membership. We actively keep addressing pressing industry issues and regulatory developments. At the same time we intensify our collaborations with International Organisations and International Sport Federations for the growth of the industry and sport at large.”
Positive Financial Performance and New MembersThe financial results of WFSGI continue to look positive due to a solid membership and service structure. With ISPO taking place in November this year instead of January, the WFSGI Executive Committee recommended to approve the finances after the conclusion of the fiscal year ending December 2022. Therefore, the closing 2022 and budget 2023 will be approved during an additional ordinary General Assembly on January 26, 2023 in accordance with the WFSGI by laws § 6.2.
On the occasion of the General Assembly the WFSGI officially welcomed the new members that joined this year (since the last General Assembly in February 2022): Deckers Brands (HOKA), PDMR Ldt T/A Greenfields Digital Sports Technology, Velobike, Speedbar and the start-up GRINTA.
World Sports Forum – Sporting Goods 2023The World Sports Forum (WSF) has been established in 2001 under the umbrella of the WFSGI. With the mission to use the power of sports for a better world, the WSF 2022 took place at ISPO on November 28-
29. The ambition of the sessions is to provide thought-leadership to the sporting goods industry. This year, the sessions focussed on new EU distribution rules and the trends for the sporting goods industry 2023. WFSGI Legal Counsel Jochen Schaefer gave an overview of the European Union competition law rules, which are in force since June 1, 2022. These offer new strategic opportunities, but also obligations for sporting goods brands, importers and retailers for their offline and online distribution channels, in particular in the area of direct-to-consumer sales of brands.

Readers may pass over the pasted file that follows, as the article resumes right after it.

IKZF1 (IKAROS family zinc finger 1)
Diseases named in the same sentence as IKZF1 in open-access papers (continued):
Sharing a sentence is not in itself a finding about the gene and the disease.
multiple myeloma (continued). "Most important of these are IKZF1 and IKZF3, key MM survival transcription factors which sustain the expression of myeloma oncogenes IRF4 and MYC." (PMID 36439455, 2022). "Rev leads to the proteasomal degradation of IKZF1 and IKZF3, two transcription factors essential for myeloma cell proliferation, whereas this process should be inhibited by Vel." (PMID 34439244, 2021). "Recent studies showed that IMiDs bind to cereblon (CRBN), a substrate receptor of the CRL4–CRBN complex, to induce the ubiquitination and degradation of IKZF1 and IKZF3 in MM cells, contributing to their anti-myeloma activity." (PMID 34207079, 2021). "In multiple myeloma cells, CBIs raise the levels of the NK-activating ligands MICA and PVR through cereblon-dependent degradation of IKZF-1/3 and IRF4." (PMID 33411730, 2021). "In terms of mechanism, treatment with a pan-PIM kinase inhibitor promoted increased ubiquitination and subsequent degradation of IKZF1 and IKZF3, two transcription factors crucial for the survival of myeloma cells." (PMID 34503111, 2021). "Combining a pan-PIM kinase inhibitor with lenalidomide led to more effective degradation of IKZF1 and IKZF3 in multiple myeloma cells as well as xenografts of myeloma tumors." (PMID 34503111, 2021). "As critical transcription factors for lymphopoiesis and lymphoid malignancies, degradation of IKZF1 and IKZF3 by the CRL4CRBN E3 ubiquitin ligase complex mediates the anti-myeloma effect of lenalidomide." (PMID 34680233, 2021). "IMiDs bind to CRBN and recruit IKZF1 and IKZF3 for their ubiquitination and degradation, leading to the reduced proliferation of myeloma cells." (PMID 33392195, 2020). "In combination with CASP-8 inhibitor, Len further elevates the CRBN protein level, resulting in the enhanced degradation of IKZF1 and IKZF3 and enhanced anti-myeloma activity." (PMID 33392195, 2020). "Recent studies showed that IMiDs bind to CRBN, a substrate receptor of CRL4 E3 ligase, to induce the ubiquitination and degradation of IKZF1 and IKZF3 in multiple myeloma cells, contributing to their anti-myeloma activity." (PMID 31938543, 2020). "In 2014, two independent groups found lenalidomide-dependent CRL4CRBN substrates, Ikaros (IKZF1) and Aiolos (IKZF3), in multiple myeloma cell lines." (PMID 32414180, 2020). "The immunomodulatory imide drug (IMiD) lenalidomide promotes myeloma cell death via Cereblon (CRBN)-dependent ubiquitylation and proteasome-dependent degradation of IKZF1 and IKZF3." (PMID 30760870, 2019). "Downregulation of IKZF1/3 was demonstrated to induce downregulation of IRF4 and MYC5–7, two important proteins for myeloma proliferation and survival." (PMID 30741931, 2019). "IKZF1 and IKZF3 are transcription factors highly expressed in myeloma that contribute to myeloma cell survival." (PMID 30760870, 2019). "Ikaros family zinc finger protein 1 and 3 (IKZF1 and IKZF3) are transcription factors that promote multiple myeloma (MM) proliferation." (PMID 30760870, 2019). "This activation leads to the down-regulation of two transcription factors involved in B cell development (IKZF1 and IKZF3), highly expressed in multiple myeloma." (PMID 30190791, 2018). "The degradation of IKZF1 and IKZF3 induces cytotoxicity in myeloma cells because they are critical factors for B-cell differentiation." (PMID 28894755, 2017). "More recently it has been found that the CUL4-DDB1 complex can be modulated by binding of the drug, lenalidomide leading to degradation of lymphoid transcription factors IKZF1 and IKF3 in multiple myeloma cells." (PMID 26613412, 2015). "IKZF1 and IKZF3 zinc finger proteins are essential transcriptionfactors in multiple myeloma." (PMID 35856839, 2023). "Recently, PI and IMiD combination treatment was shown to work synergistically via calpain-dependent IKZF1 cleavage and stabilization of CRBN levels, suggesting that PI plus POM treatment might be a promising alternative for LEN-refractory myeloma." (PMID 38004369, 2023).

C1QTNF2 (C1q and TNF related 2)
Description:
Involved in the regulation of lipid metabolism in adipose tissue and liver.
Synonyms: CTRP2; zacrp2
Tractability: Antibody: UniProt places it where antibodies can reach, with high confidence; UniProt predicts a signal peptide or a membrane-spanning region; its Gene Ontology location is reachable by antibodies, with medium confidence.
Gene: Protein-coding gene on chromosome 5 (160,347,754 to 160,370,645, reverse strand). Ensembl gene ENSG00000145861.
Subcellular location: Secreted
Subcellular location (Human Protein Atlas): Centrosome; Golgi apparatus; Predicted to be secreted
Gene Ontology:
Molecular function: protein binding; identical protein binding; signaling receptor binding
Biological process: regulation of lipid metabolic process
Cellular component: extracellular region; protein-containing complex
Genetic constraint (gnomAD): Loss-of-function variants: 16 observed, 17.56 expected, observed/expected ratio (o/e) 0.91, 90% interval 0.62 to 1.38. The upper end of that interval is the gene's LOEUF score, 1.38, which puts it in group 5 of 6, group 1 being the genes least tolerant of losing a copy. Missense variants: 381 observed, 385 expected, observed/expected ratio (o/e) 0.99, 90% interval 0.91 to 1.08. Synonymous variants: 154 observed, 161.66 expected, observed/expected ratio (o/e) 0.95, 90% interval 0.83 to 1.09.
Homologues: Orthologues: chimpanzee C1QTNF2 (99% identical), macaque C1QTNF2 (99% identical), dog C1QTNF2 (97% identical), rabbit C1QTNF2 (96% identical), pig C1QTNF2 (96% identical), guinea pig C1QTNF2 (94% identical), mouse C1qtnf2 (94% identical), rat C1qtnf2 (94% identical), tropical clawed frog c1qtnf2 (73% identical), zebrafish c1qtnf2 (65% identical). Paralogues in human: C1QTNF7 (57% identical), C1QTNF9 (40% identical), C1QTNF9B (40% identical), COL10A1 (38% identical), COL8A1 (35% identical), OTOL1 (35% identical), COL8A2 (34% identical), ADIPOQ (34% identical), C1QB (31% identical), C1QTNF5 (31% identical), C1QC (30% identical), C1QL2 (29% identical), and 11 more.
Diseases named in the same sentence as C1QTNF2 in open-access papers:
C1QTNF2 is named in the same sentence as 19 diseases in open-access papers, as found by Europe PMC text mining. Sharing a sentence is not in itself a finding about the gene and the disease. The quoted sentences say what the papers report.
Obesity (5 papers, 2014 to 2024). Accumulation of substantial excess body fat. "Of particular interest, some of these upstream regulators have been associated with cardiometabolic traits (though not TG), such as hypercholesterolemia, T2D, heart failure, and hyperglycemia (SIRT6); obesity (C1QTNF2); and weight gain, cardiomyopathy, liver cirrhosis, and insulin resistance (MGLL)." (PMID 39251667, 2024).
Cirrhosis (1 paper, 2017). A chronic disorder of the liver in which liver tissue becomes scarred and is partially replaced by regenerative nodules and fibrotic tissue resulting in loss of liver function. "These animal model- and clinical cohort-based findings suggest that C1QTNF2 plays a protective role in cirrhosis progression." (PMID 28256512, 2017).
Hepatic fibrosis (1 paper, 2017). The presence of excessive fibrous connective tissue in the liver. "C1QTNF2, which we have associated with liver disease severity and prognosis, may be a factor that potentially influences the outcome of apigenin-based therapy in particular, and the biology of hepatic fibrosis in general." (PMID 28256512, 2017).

The WFSGI and McKinsey & Company gave first insights into the upcoming report “Sporting goods 2023 – the need for resilience in a world in disarray” which will be published in January. Alexander Thiel, Partner and a leader of McKinsey Sporting Goods Practice in EMEA as well as the Consumer Sector in Switzerland, said: “Sporting goods companies have exhibited strong performance over the past two years. However, the industry has to prove its resilience in times of disarray. Key trends shaping the industry are increasing brand relevance, growing pressure to deliver on sustainability promises, nearshoring as an exciting option, and the growing interest in sporting goods assets by private investors. Measures to weather the storm are commercial levers such as smart pricing and channel management, reset of ROI and strengthened brand communications. On the operational side, levers are sourcing and supply chain resilience, product optimization and next gen productivity. In addition, financial aspects such as freeing up cash and exploring divestitures and acquisitions support flexibility.”